Seth Berg • Ashley Boling • Elissa Dickson Will Evans • Jessica Galbo • Art Goodtimes Marcus Haney • Megan Heller • Jen Julia Andy Konigsmark • Jim Nowak • Lance Waring Brad Zaporski

DJ Babb • Mike Babb • Greg Babush • Mark Burrows Gypsie Frank • Jeff Gabel • Barbara Grassia Michael Lawless • Karl Mehrer • Chas Phillips Dean Rolley • Curt Rousse April Bindock • Ron Borrego • Sherry Brieske Dean Bubolo • Stephen Burns • Joshua “Jasper” Daniel Mark Davis • Seth Green • Geoff Hanson • Rob Huber Ben Kerr • Josie Kovash • Gerry LaBonte Cat Lee-Covert • Julie McNair • Lauren Metzger Michelle Montague • Kathleen Morgan • John Rosenberg Amy Russell • Douglas Seitsinger • Jeff Shannon Tim Vierling

TMVOA is the funding source of the gondola, Dial-A-Ride, Sunset Concert Series and other events that help make Mountain Village the special place that it is.

THEATER EMCEES

Cassy Babb • Greg Babush • Nate Balding Derrick Casto • Filip Celander • Charlie Gibbons Barbara Grassia • Peter Halter • Chris Hogan-Roy Sergio Laureano • Patty Lecht • Keith Madden Luci Reeve • Chris Simpson • Brad Spooner Brandon Theige • Tom Wardaszka

Suzan Beraza • Keith Hill • Sarah Holbrook Britt Markey • Amy Marquis

SCREENING COMMITTEE

MOUNTAINFILM ON TOUR PRESENTERS

Ashley Boling • Karla Brown • Cara Bunch Elissa Dickson • Jessica Galbo • David Holbrooke Natalie Jones • Katie Klingsporn • Henry Lystad Marissa Mattys • Crystal Merrill • Naani Sheva Colin Sullivan • Stash Wislocki

PRESENTATIONS | EVENTS | AWARDS & JUDGES | BOARD & DONORS | STAFF | VOLUNTEERS | IN MEMORIAM | MAPS

109


VOLUNTEERS

IN MEMORIAM PHOTO BY GUS GUSCIORA

IN MEMORIAM

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Henry Bendinelli Hillman Curtis Yvonne Dowlen Allen Hill Kelly McGarry PHOTO BY MELISSA PLANTZ

Pattie Adler • Robert Allen • Glenn Anderson • Logan Anderson • Nancy Andrew • Autumn Ascano • Jonathan Augello Chelsea Avery • Taryn Barrette • Judith Barringer • Robert Beer • Keili Bell • Jim Berkowitz • Zachary Berman Abri Bernstein • Alexander Bianchi • Emily Bolden • Adam Boltuch • Sarah Bootsma • Anabella Borges • Linda Borof Ron Borrego • Alisha Brieske • Norman Brones • Karen Brown • Cooper Burns • Ticah Burrows • Kyrie Burson Meredith Bush • Carley Callahan • Sara Casey • Katherine Charbonneau • Colton Chase • Sol Chase • Elaine Cheesman Courtney Childe • Alyssa Clarida • Bob Cortez • Hailee Cotton • Matthew Cox • Claire Cripps • Lindsay Dammrose Bianca Darby-Matteoda • Ashley Davis • Wade Davis • Liz Delehant • Andrew Dengate • Jacey Depriest • Randell Dutson Angela Dye • Siri Karam Earthtree • Skip Edwards • William Ellinwood • Brian Evans • Ryan Fallt • Irene Fedyshyn Rube Felicelli • Daniel Fields • Clarissa Fortier • Daniel Fortner • Abby Fox • Cheryl Franchi • Kurt Friederich Christine Gamage • Molly Ganley • Jack Gardner • Jordan Gardner • Tom Gearheart • Trey Gearheart • Karla Gonzales Garcia • Varun Gopinath • Vidur Gopinath • Dave Gray • Anne Green • Caroline Grew • Lori Groninger • Liz Gumerman Madison Gumerman • Wolf Gumerman • Braden Gunem • Kira Hamblin • Morgan Hammond • Riley Hammond • Jake Harr Ava Hartmann • Sonja Hartmann • Jamie Henschel • Luke Herro • Heidi Hoff • Kevin Horan • Charlene Hovey Demetria Humphries • Courtney Jaroch • Dan Jenkins • Brandy Johnson • Bradley Jones • Jonathan Jones Elias Jordan • William Jordan • Bob Justis • Robert Justman • Sunny Kaercher • Joanna Kanow • Margie Kaplan Anna Kariel • Katy Kirkpatrick • Miriam Klingsporn • Peter Knipper • Matthew Konrad • Kelsey Koontz • Jo Kopke David Kuntz • Elaine Lai • Erich Lange • Anita Langford • Leonard ‘Bill’ Langford • Marty Langion • Nick LeClaire Carol Lee • Bill Leenheer • Amy Levek • Bria Light • Erica Lindauer • David Linden • Amy Jane Loschert • Natia Luck Meghan Macgeorge • Anne Magill • Jason Maki • Robert Mather • Jill Mattioli • Robert Mayer • Arlene McCollum Shauna McGlamery • Timothy McGovern • Anna McGrath • Mary McMahon • Gordon McPhee • Karen Milbank Andrew Miller • Brittany Miller • James Miller • Mandy Miller • Stephanie Mladinich • Bill Moor • Dana Morawitz Shelley Mortvedt • Teija Mortvedt • Eric Mullen • Sue Mullen • Riley Myers • Patrick Neely • David Nesis • Keith Nichols Lisa Nielsen • Janet Niichel • Alicia Nogueira • Melanie Norton • Caleb O’Brien • Martha Ohlson • Kelly O’Laughlin • Patricia Overton • Soraya Padilla • Mary Page • Tanya Paliani • Quinn Parker • Clifford Pastor • Adrienne Patenaude Gabriella Paterson • Heidi Peirce • Alecia Phillips • Patricia Pitts • Stacey Plunkett • Wyndham Pounds • Julia Prejs Grover Price • Tommy Pyatt • Natalie Pyrooz • Lori Raulin • Rick Raulin • Veronica Raulin • Peggy Redford Emily Richmond • Willie Rios • Taff Roberts • Adrienne Ross • Kurt Ross • Morgan Rubanow • Jan Runge • Robert Sanders Courtney Sanford • David Santisteban • Lisa Schaffer • Lauren Schmitz • Kaiulani Schuler • Maggie Schwab Sarah Schwab • Ivonne Sheen • Taylor Simon • Joanna Spindler • John Spry • Catherine Steitzer • Lindsey Sullivan Chambri Swartz • Bridget Taddonio • Travis Tayrien • Skye Thompson • Bernard Tibbetts • Donnie Tietsema • Mac Tilt Joni Tinker • Madeline Toolen • Douglas Tooley • Kait Trizna • Esma Udvardi • Mayrah Udvardi • Benjamin Utz Tristan Van Rooden • John Verbeck • Camila Vizzoco • Jessica Waldeck • Timothy Walker • Thomas Walsh Doug Ward • Melanie Wasserman • Carter Way • Mary Ragan Whisenant • Esther White • John White • Nicholas White Alice Winter • Betty Woodland • Ed Yeomans • Pam Yeomans • Jesse Yoh • Hilary Young • David Ziegler • Alicia Zimmel 110 WELCOME | SPONSORS | CONTENTS | FESTIVAL TIPS | OUR MISSION | WHAT’S NEW | FILMS | SCHEDULE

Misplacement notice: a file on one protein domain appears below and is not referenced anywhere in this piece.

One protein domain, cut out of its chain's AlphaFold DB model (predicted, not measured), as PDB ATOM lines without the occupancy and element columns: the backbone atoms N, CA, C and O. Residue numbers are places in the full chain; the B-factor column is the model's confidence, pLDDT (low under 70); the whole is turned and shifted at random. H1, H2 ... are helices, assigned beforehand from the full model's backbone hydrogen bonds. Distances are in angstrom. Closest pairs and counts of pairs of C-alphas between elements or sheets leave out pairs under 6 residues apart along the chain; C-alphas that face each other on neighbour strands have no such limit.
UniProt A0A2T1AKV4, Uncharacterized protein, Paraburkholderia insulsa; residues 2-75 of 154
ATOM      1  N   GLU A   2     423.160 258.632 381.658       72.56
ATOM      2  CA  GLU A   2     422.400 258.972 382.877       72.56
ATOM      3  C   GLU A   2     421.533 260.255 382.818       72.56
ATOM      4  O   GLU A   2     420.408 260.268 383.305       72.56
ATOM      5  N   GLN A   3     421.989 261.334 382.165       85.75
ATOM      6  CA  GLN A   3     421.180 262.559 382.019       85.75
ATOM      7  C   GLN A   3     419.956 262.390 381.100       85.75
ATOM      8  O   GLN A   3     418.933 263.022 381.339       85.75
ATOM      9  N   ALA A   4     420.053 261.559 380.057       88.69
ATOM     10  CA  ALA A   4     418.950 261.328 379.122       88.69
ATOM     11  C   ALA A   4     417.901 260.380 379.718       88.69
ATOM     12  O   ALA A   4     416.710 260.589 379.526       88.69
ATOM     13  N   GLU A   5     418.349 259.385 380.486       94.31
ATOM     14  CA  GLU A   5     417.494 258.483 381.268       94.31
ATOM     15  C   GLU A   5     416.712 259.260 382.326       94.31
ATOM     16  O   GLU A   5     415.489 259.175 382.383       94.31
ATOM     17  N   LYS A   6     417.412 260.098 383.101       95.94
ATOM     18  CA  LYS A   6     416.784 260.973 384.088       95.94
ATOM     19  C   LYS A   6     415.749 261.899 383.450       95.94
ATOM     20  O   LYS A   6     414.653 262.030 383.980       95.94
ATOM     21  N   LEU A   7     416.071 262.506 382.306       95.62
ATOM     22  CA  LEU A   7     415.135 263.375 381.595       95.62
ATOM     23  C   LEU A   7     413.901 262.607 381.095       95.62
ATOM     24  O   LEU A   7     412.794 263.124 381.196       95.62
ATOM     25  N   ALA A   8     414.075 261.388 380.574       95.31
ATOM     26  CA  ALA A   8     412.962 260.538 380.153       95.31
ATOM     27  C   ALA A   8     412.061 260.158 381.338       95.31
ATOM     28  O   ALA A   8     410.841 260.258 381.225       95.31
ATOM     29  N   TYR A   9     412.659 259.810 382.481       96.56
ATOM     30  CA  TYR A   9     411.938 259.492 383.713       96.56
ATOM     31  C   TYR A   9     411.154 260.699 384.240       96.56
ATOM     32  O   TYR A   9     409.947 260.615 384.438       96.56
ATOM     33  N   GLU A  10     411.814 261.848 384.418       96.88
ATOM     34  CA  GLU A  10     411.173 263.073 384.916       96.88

Craig Pirazzi Steve Root Tom Slocum Doug Tompkins Doug Walker

PRESENTATIONS | EVENTS | AWARDS & JUDGES | BOARD & DONORS | STAFF | VOLUNTEERS | IN MEMORIAM | MAPS

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LODGING SPONSORS SUMMIT

CAMP III

CAMP II

CAMP I

Camel’s Garden Hotel • The Hotel Telluride BASE CAMP

Alpinist’s Kim and Julia explore the isolation of Wyoming’s sweeping landscape and the fabric of their experience in the outdoors.

A Film by Dan Holz & Osprey Packs

Accomodations in Telluride • Fairmont Heritage Place • LuxWest New Sheridan Hotel • The River Club • Victorian Inn OSPREY PACKS IS A PROUD SPONSOR OF THE TELLURIDE MOUNTAINFILM FESTIVAL

114 WELCOME | SPONSORS | CONTENTS | FESTIVAL TIPS | OUR MISSION | WHAT’S NEW | FILMS | SCHEDULE

ospreypacks.com


You want to make a difference. As a global nonprofit, the National Geographic Society invests in innovative and passionate explorers, scientists, and storytellers like you who have a vision for a better planet. Join us and learn more at natgeogrants.org.

Photographer Joe Riis received a grant from the National Geographic Society to support his documentation of pronghorn migrations in the Greater Yellowstone Ecosystem. As a result of his work, the state of Wyoming built its first migratory overpasses for wildlife. See Joe’s subsequent project on Yellowstone migrations with wildlife ecologist Arthur Middleton in the May 2016 issue of National Geographic magazine.

PHOTO BY JOE RIIS

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Profile for Mountainfilm

2016 Mountainfilm Festival Program  

Official 2016 program of Mountainfilm Festival in Telluride, Colorado.

2016 Mountainfilm Festival Program  

Official 2016 program of Mountainfilm Festival in Telluride, Colorado.